According to the Massachusetts Cannabis Control Commission, 3.1 percent of the 224 businesses in the state’s regulatory system are owned by minorities, 2.2 percent are owned by women and a 1.8 percent are owned by LGBT people.
Meanwhile, 85.3 percent are owned by someone not identifying as a disadvantaged business enterprise, meaning they most likely are run by white males.
Minority workers in the marijuana industry – whether they be executives, board members, managers, employees or volunteers – are also hard to find in the industry. According to the CCC, 73 percent of the state’s marijuana workers are white, as of Dec. 13. The next largest group in the industry is Latinos at 6.4 percent. African Americans make up 4.2 percent of workers.
Before marijuana was legal to sell and possess in Massachusetts, minorities played a disproportionately large role in the cannabis industry, based on arrest records. But now with the industry legalized, nearly all the businesses are run by rich white men, and their workforces skew disproportionately white.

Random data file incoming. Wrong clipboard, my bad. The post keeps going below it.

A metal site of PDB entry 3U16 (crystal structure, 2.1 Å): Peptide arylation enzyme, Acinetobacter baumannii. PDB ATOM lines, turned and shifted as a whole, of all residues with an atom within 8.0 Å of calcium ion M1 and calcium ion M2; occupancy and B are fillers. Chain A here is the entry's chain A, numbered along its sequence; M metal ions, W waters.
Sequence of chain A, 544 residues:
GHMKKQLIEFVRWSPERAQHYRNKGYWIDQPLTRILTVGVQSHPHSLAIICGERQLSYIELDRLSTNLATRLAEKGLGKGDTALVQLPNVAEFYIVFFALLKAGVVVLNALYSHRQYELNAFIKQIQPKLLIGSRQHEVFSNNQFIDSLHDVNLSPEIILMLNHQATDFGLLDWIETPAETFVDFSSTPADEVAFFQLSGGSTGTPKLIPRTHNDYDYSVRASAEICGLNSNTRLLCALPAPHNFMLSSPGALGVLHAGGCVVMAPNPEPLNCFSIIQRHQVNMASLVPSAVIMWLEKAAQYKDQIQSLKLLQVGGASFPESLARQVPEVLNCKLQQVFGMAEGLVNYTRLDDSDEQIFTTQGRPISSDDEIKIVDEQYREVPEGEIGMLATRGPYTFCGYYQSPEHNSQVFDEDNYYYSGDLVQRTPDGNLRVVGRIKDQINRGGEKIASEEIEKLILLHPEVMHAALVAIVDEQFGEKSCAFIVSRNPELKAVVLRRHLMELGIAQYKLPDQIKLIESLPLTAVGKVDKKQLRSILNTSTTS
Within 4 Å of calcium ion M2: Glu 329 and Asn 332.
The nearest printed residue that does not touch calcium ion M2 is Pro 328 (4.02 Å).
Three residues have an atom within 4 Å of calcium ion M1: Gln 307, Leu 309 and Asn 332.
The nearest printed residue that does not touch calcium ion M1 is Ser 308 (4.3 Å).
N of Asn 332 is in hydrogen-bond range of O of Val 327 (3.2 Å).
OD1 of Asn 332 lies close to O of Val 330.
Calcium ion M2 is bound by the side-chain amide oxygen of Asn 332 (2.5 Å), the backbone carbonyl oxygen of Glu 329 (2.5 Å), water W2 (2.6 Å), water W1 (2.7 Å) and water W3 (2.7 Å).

To combat this trend, state marijuana officials have crafted a new program meant to include more minorities and people impacted by the War on Drugs in the legal industry. Cities like Boston and Somerville have at least discussed setting benchmarks to give a certain portion of licenses to a diverse groups of applicants. However, Worcester – with its large minority population – has not set such benchmarks.